(back) Subject: Re: Old established organ builders From: "alantaylor" <alantaylor@v21mail.co.uk> Date: Sat, 22 Mar 2003 15:54:11 -0000   Willis has now bought the old Rushworth Factory in Liverpool.   Alan Taylor London ----- Original Message ----- From: "Colin Mitchell" <cmys13085@yahoo.co.uk> To: "PipeChat" <pipechat@pipechat.org> Sent: Friday, March 21, 2003 7:29 PM Subject: Re: Old established organ builders     > Hello, > > Thanks for that Alan, I had wondered if this was the > case when they closed down the works at Petersfield > and moved everything to LIverpool. > > Regards, > > Colin Mitchell UK > > --- alantaylor <alantaylor@v21mail.co.uk> wrote: > > Willis is no longer a family company. Henry 4 sold > > the company to a David > > Wyld. > > > __________________________________________________ > Do You Yahoo!? > Everything you'll ever need on one web page > from News and Sport to Email and Music Charts > http://uk.my.yahoo.com > > "Pipe Up and Be Heard!" > PipeChat: A discussion List for pipe/digital organs & related topics > HOMEPAGE : http://www.pipechat.org > List: mailto:pipechat@pipechat.org > Administration: mailto:admin@pipechat.org > Subscribe/Unsubscribe: mailto:requests@pipechat.org > >    
(back) Subject: Re: Needs instructions to build pipe organs From: <TubaMagna@aol.com> Date: Sat, 22 Mar 2003 11:26:42 EST   Your post implies that a real pipe organ builder is being hired to install = a pipe organ in your home. If you actually have a real organbuilder doing = the original work, you might wish to have the original builder complete or = expand the job.  
(back) Subject: RE: Africian Scam From: "Andrew Mead" <mead@eagle.ca> Date: Sat, 22 Mar 2003 11:53:28 -0500     NEVER, NEVER, NEVER send them any money, and NEVER, NEVER, NEVER open any attachments.   But if you have the time, try cooking up a scheme whereby they spend their money trying to contact you. hehe!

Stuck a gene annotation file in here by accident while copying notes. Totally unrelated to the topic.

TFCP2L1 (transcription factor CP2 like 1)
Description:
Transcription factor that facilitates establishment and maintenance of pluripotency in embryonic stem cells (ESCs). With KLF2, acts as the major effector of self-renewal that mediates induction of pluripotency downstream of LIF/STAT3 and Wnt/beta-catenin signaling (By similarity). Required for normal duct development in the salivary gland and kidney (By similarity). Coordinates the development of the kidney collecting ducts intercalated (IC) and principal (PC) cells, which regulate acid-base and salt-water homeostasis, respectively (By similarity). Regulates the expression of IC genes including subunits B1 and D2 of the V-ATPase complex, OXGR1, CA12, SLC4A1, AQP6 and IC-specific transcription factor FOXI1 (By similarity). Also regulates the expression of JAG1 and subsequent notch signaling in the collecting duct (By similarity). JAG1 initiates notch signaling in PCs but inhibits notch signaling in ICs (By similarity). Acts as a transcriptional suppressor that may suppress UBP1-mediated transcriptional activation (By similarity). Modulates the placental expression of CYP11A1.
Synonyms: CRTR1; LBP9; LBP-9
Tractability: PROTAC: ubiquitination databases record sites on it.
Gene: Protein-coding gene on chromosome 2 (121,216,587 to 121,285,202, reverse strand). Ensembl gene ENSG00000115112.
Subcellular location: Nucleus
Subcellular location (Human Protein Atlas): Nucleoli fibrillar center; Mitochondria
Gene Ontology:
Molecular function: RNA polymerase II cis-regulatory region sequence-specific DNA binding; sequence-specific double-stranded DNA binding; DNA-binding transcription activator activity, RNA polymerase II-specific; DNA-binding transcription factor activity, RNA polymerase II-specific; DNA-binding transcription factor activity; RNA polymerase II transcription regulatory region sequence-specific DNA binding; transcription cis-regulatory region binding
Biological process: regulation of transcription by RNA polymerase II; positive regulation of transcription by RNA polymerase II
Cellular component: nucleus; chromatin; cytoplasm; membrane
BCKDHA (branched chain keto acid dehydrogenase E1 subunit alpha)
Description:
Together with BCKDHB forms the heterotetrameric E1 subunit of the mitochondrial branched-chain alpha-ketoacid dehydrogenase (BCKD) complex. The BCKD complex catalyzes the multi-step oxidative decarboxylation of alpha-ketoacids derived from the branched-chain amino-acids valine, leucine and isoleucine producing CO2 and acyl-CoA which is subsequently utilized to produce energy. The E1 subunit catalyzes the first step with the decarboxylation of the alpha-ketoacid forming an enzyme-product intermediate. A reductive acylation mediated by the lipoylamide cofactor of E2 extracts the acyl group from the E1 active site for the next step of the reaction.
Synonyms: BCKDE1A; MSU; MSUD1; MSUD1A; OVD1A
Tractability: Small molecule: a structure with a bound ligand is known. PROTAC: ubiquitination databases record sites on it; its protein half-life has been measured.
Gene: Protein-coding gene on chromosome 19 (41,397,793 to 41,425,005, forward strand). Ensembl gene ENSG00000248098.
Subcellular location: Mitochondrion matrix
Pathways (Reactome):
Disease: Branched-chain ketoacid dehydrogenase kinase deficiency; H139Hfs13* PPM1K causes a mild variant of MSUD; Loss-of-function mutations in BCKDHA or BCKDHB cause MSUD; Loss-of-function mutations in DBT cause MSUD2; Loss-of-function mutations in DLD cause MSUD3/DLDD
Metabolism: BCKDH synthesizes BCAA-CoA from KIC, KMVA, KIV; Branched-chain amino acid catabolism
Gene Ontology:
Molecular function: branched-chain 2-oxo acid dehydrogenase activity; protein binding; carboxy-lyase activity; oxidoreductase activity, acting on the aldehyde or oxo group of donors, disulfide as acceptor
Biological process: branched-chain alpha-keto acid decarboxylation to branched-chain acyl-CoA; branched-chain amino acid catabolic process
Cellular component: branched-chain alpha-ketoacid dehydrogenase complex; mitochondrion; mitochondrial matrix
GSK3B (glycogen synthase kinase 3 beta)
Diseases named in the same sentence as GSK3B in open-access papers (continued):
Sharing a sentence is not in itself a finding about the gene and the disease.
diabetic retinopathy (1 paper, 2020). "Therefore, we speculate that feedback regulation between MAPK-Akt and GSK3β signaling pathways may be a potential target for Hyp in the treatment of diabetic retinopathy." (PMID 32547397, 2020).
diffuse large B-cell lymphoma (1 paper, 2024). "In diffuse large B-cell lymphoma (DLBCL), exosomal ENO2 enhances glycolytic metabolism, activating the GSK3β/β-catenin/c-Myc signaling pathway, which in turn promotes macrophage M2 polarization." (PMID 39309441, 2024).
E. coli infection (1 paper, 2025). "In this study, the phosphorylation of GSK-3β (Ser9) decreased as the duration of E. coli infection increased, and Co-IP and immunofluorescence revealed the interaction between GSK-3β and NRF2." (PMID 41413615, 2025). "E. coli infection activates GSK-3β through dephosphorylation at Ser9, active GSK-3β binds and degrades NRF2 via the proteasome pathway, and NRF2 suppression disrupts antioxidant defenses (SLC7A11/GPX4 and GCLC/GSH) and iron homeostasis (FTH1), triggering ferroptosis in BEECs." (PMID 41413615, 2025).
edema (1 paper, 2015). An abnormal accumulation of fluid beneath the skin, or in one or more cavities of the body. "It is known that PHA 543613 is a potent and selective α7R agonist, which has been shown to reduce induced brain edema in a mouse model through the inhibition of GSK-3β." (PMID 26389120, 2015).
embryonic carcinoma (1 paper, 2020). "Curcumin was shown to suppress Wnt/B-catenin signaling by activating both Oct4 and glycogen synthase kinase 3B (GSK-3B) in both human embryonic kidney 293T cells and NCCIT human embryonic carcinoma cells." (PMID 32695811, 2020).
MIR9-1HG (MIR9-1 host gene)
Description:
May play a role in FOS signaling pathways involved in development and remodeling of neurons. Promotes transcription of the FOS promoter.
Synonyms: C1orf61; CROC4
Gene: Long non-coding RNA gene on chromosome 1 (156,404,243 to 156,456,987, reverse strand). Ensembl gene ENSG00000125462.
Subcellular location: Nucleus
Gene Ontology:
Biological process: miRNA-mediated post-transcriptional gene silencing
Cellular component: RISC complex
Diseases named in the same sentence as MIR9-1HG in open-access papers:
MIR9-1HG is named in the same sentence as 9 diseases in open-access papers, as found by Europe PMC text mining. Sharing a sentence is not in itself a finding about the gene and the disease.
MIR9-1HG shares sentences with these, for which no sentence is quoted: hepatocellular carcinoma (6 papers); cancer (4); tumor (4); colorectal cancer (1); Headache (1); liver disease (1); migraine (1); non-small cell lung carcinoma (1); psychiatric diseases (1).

(back) Subject: Judging Builders, Naming Names From: <TubaMagna@aol.com> Date: Sat, 22 Mar 2003 12:15:58 EST   As this topic has been bandied about both lists in the past couple of days, this is a cross-post. The best way to evaluate an organbuilder is to see and hear their most =   recent work. More contracts have been lost and reputations badly damaged = by gossip and hearsay, and this flies in BOTH directions: not just inflicting =   tortious interference with business on the innocent, but the lauding of exceptionally bad, notorious builders by the ignorant. QUALITY and QUANTITY: Moller built neary 12,000 organs, lasted over a =   century, and had the highest D&B rating possible. Based upon these facts, = and not on knowledge and judgement, they edged out much finer builders for contracts before the firm collapsed. Their technically nightmarish contraptions sported some of the worst scaling and voicing in American organbuilding, and many have been replaced or had to be radically rebuilt = and revoiced to make them into musical instruments (by some peoples' = standards). I know of one builder that has completely sewn up the market for one denomination in three states. They throw in several organs per month, and among real musicians, have the worst reputation in the business. Yet they = are thriving, underbidding all competition, and STILL making a mint by = building the cheapest junk out there. Having heard all of the horror stories, I = went to see one, and lo and behold, it looked BEAUTIFUL from downstairs, and = was quite photogenic. When I got up to the organ loft, I noticed the = quarter-inch Masonite case, no pipes longer than 4' (16' and 8' octaves were electronically generated, including the 16' Bourdon, which can be found in =   any city dump). They sent me their sales package, including an unwatchably = out-of-focus, blaring, distorted video tape of Junior-High quality, with pictures of six-rank unit organs with electronic additions and 37-note chamades = floating by. The soundtrack was deceptively recorded on one of their "large" instruments, with grotesque, distorted reeds blaring throughout. This tape =   has sold several Cathedral organs for them. Amazing. SUCCESSORS TO AEOLIAN-SKINNER: If you want a REAL Skinner or Aeolian-Skinner, BUY one before it is dumped in a landfill by an ignorant church. I think these chat lists have dubbed at least seven organbuilders = as the "tonal successors to Aeolian-Skinner." WHICH Aeolian-Skinner? Early Harrison? Late Harrison? Joseph Whiteford? All very different, not all of them great -- which brings us to our next point. If you were auditioning for the job of organist/choirmaster, would you =   ask for a letter of recommendation from a church from which you were fired =   because of your constant liturgical battles with the clergy? Would you = send them a recording of that painful recital during which you just couldn't = seem to get it together, stopped in the middle of a piece, and hit dozens of = wrong notes? Would you send them copies of the newspaper reviews that stated = that you had no business playing the organ in front of other people? Of course = not. Ask the builder to show you, and play for you, their most recent work, = or work of which they are quite proud. Give them the courtesy YOU would want. =   They learn with each instrument, and as Skinner said when asked what his greatest organ was, he said, "I haven't built it yet." Don't worry about output... think of the builders with thousands of substandard organs to their name. Everbody had an opus one (except Mr. Skinner, who began numbering at three digits!) and although they may be on =   instrument number three or fifteen, that is not an indicator of quality. KNOW WHAT YOU WANT!!! How many times have we seen a post along the = lines of, "We have junkpile of which I'm proud, a Baldwin model 11 with a unit = pipe Melodia added, and I'm not an organ snob. It just has to make music. Of course, we'd LOVE a Wicks or a Taylor and Boody, but we can't afford it." Assigning no qualitative evaluation or preference to the two builders mentioned, let us just note that they come from diametrically opposed positions in the field, and have little in common other than the fact that =   they both build pipe organs. Clearly, the poster has no inkling of what = they want or need, and are bitter enough about the instrument they play that = they embrace it to demonstrate what they perceive to be lack of snobbery. Names like Metzler and Ahrend in Europe, are rarely, if ever = mentioned, yet they build some of the greatest musical instruments around. Schantz = has quietly been doing extraordinary work, yet other builders of much lower quality are given bigger pedistals. If we educate ourselves and USE OUR = EARS, we will build more pipe organs, and better pipe organs. Pipe organs are affordable -- and as one poster put it, anybody who really wanted a pipe organ found out how to raise the money.   Sebastian M. Gluck New York City